Voorheesville, NY, is a place that always makes me smile and not because I am told I can't pronounce it correctly (hey, I'm not local). No, I grin because of my railfan ignorance of the area. When I moved to Albany from Rochester in the mid-2000s there were several railfan areas I wanted to explore. After looking are printed paper maps, I drove up to Mechanicville and discovered that the huge yards were long gone (of course, things have changed as documented earlier here). I also went to Rotterdam Junction on the south side to capture the West Shore Railroad, only to discover that it had been torn up and there were no tracks to see (though CSX still ran on the north side of the river, which later became my primary spotting area). And there was the D&H/CSH diamond in Voorheesville, which on paper still existed but was long gone by the time I first visited. These photos are from that day on September 05, 2009. Per online sources, it was torn out in June of 2000 but of course my gas station map didn't show it. At one time, it was a busy crossing. Here is a good online resource for local train information.
As part of CSX's acquisition of Pan Am Railways, there have been talks of Norfolk Southern being given access to run double stack trains over the old D&H connector track onto CSX and then east to Worchester/Ayer. For those unfamiliar with the area, I drew up a simple schematic. The dotted lines below are D&H tracks that are now a rail trail.
I thought I would head over to the old diamond again and take some "now" shots before it is rebuilt. I hadn't been there in years, as I discovered more trains ran through Amsterdam, NY, so I always headed there for a day of railfanning. But, returning with my wife for a couple of hours on a cold winter day brought back good memories of the place.
At that time, the D&H's tracks south/west of the diamond were torn up for a little ways, though they were still in place farther back. You can see in this first shot just to the left of the road part of a D&H track. The CSX train is heading south-east. With a railroad diamond nearly intersecting a roadway, it must have been a nightmare for drivers and train crews.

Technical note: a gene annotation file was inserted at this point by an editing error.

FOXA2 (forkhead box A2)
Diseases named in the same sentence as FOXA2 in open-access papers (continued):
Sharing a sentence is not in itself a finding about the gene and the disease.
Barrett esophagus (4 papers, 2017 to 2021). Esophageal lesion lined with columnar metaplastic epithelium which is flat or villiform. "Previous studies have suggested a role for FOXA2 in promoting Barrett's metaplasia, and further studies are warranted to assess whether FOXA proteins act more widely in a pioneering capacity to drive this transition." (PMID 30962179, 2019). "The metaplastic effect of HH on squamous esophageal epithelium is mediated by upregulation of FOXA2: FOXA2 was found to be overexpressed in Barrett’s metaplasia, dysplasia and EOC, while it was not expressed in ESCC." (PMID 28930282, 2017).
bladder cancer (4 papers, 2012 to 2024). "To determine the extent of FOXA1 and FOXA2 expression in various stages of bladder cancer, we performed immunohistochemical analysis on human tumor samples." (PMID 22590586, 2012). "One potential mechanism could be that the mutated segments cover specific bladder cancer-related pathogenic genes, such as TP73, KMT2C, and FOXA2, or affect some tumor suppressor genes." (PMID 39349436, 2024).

This nifty shot below shows the western part of the D&H track as it terminated at the road. In the distance through the centerbeam car is the old Albany Main, later renamed Voorheesville Running Track. It had extended into the distance due east to Albany, but at this time was torn up. To the left was a gravel parking lot in the shade where I would sit and watch trains.
Another shot showing the empty right of way heading to Albany.
In the shot below, the connnector track between the D&H (to the lower right) and CSX (the mainline heading off southwest as it goes into the distance) can be seen.
The next few shots are from April 03, 2010. You can see in this shot that the old roadbed heading towards Albany still was nice, flat, and clear. This would prove useful for future developments, as we shall see.
Turning the other way, and facing west, a scrap train is visible in the distance. There were I think at least a half-dozen gondolas that I saw through the trees while driving on a parallel road. I don't know when the rails were actually removed though.